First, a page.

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Focusing on the Cranach’s depiction of apples, Archer developed a technique of embroidering in white thread overlaid with her oil paintings of apples from trees in Somerset - giving the designs a painterly feel. Also inspired by medieval woodcuts of snowball and hawthorn trees the embroidered pieces in this collection have a real connection to nature, with the addition of hand embellished pearls making them three-dimensional, bringing it all to life.

From fitted bodice prom dresses and coats to two piece suits featuring flared trousers this collection is the epitome of modern luxury. Florals on velvet and corduroy fabrics gives each piece a unique touch. What stood out the most for me was details on the sleeves - capes and ruffles gave a slight edge to the sophisticated nature of the show.

Alice Archer graduated from RCA in 2013, she moved to Antwerp to work as an embroidery designer for Dries van Noten. She has since worked frequently with Tracey Emin, producing her hand embroidered art work. So, you can see she’s had a passion for embroidery throughout her career, making this collection all the more specialist!

Words: Andrea McCaul| Fashion Week Press | @andreaelizam
Images: Fashion Scout 

Where to start with this explosive show…

From Sesame Street to 6-inch acrylic nails, this runway was no doubt full of shocks and surprises. Six designer brands took the stage; Colin Horgan, Daniel Pascal Tanner, IA London, Jimmy Paul, Longshaw Ward and Reshake, and they definitely left an impression.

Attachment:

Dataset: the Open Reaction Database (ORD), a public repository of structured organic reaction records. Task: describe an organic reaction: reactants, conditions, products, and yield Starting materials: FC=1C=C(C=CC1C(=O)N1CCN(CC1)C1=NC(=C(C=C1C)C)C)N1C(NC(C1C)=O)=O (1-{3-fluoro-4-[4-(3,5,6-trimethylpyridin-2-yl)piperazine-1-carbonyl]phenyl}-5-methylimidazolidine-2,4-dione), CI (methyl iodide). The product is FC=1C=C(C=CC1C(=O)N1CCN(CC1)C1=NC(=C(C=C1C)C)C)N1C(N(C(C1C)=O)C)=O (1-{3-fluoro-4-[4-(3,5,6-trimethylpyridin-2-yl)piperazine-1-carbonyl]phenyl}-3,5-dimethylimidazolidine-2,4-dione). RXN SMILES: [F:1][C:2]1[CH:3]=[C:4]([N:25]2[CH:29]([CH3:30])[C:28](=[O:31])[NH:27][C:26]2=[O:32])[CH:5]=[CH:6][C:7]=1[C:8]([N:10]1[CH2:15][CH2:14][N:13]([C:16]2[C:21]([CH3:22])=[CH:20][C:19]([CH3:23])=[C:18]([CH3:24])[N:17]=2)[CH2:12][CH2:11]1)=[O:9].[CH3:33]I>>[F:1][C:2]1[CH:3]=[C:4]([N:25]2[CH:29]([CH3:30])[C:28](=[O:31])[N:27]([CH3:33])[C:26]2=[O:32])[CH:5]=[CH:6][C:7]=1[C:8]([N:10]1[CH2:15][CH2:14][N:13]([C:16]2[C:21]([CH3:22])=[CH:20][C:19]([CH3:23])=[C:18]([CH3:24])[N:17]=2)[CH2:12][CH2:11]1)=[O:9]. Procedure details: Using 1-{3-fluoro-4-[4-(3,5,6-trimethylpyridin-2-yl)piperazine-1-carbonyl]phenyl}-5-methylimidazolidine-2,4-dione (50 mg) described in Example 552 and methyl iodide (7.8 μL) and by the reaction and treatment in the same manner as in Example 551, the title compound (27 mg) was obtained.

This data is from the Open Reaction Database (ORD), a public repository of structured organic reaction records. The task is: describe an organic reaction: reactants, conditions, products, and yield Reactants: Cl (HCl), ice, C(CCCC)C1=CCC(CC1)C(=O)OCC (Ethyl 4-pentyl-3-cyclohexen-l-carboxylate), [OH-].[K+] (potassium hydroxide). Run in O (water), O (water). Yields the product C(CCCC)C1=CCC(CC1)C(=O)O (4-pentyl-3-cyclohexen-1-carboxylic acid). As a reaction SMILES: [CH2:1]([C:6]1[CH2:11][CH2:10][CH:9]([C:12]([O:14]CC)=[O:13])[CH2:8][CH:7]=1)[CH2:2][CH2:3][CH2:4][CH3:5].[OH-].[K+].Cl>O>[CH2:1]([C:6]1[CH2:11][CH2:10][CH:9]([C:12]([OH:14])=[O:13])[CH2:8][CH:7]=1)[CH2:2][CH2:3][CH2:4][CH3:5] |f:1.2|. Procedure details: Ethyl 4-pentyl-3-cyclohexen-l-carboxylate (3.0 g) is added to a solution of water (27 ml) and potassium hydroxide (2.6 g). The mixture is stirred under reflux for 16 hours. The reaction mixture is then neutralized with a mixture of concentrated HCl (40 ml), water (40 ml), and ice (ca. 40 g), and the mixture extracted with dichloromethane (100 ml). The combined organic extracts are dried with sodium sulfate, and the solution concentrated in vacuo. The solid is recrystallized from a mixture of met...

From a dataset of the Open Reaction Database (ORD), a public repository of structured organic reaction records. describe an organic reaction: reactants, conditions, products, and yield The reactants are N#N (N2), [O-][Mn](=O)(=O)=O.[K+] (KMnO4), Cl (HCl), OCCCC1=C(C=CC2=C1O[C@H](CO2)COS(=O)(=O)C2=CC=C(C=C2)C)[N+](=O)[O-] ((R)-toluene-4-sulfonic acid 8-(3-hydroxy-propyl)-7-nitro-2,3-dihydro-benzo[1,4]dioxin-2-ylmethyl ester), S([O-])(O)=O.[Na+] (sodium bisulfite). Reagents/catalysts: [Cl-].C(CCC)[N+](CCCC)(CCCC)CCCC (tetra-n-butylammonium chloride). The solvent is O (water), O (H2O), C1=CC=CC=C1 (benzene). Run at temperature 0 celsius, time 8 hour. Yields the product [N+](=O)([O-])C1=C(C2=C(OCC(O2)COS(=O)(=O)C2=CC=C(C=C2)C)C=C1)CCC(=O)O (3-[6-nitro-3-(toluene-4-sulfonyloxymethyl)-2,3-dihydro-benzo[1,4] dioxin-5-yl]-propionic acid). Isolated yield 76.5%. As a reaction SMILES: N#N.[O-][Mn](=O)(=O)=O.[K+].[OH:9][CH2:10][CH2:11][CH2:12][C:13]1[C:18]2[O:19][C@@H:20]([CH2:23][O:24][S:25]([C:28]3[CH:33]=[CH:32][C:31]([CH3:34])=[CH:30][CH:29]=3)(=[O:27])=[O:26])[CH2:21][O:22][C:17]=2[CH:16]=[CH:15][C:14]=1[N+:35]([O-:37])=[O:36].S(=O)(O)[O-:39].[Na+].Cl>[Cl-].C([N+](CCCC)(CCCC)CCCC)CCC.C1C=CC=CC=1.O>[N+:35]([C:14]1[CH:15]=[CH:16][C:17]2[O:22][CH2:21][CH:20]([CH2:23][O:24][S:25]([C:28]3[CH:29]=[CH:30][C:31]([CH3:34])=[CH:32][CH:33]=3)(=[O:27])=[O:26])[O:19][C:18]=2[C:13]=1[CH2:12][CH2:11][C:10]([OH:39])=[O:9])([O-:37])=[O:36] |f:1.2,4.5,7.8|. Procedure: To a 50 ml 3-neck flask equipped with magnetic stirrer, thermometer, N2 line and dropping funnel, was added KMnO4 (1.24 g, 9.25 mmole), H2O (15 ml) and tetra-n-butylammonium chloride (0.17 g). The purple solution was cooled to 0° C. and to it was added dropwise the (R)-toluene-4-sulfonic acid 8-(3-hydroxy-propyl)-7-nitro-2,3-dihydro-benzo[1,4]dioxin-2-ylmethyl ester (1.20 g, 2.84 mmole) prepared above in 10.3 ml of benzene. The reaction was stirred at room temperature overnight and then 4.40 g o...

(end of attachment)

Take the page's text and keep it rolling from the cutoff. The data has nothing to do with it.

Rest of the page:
Each collection was notably different; they didn’t need the minute-long gap in between each designer to tell us that, though it gave us a good breather to take in some of the eccentric and bizarre pieces that hit the runway. It was an entertaining way to close London Fashion Week, and there was some serious talent that we’re keen to see more of.

Reshake opened the show, and we saw outfits inspired by Chinese religion and culture mixed with street style take on the runway. Oversized puffer jackets, bright, patent trousers and logo tees and jumpers were just some of his flamboyant designs.

Then came Jimmy Paul, whose collection was directly influenced by Sesame Street. From jackets made out of Elmo stuffed toys to a full-on Big Bird outfit that packed a punch, it was a very enjoyable runway. Despite most of it looking like something you’d make for a Halloween party, you couldn’t help but crack a smile.

Longshaw Ward followed, enforcing the pink and green colour trend of 2019 with his skirts and dresses that took on a grunge twist. We’re sure his embellished Doc Martins are on a few wish lists now too.

Then Daniel Pascal Tanner set a new tone, which took us back in time to the 19th Century as we witnessed some stereotypical milkmaid outfits, vintage florals, and oversized baker boy hats. The clothing was largely inspired by the Fauntleroy suit, as Tanner investigated the suit’s influences on different social classes of that century.

IA London presented us with clothes that we would (supposedly) wear to our own funeral, emphasising on how we beautify ourselves with oversized lips, extra-long acrylic nails, and heels 90% of the population wouldn’t be able to walk in. Interesting points were made, but we’re a bit uncertain on the funeral concept. Pardon the pun, but I don't think we'd even be caught dead wearing these.